Nationalism, postcolonial criticism and the state
Research output: Chapter in Book/Report/Conference proceeding › Chapter (peer-reviewed) › peer-review
This chapter explores nationalism and racism by way of a crosspollination of postcolonial and nationalism studies. The first section will outline postcolonial criticisms of dominant historical and sociological accounts of modernity. The second section introduces the nationalism studies literature by way of five seminal books (Smith, 1986; Hobsbawm, 1990; Anderson, 1991; Breuilly, 1993; Gellner, 2008/1983). It employs postcolonial perspectives to critique their accounts of nationalism, finding them neglectful of the racialised dimension of modernity, before, in return, analysing gaps in the postcolonialism literature raised by nationalism studies with regard to political agency and the state in contemporary society. The final main section brings this discussion to bear on recent academic analysis of those who voted in favour of Brexit in the UK’s 2016 referendum on EU membership. It argues that these analyses would benefit from paying closer attention to the concept of nationalism in general and particularly to John Breuilly’s perspective on nationalism as a form of politics. The conclusion will suggest that postcolonial criticism provides useful insights for nationalism studies’ accounts of modernity, but that perspectives on contemporary political ideology, identifications and community drawn from nationalism studies should be further engaged with by postcolonial and race scholars.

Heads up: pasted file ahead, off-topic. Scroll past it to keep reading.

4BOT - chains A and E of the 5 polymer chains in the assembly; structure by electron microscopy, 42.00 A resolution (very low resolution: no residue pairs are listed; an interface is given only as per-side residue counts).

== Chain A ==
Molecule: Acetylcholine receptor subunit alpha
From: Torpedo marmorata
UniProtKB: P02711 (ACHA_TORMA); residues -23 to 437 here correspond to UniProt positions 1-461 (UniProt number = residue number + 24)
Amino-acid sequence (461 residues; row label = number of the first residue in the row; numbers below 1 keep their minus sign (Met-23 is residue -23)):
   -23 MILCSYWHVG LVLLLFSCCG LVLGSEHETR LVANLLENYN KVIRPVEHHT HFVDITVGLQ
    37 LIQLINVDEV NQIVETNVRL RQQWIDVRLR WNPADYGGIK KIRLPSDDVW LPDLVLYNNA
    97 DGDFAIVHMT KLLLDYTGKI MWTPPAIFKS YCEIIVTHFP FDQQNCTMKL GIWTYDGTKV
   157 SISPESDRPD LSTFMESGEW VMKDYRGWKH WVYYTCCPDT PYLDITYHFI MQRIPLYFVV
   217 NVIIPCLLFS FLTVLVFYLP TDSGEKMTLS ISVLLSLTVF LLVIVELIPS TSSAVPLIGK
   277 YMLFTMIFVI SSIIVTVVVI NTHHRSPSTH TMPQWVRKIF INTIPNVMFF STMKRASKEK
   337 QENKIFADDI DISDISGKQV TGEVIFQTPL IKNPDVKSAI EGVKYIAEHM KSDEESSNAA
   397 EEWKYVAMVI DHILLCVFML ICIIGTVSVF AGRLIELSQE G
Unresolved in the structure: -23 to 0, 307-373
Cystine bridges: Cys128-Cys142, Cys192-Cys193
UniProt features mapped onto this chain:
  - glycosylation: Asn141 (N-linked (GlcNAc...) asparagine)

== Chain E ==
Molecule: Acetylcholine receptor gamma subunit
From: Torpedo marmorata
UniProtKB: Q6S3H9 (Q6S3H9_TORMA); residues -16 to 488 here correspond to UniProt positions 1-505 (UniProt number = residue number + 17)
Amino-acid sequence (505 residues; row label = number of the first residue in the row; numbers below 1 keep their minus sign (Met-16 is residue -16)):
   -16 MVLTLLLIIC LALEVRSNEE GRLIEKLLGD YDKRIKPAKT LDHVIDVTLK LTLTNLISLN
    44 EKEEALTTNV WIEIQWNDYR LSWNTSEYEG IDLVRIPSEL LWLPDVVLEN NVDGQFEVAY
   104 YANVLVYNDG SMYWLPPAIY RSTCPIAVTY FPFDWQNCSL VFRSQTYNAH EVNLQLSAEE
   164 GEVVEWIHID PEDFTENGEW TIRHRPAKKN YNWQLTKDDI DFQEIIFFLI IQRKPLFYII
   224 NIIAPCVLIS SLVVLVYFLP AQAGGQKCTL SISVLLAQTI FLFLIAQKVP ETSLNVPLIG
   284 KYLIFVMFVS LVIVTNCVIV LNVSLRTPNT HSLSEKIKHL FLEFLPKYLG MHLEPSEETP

|Title of host publication||Routledge International Handbook of Contemporary Racisms|
|Number of pages||11|
|Publication status||Published - 25 Feb 2020|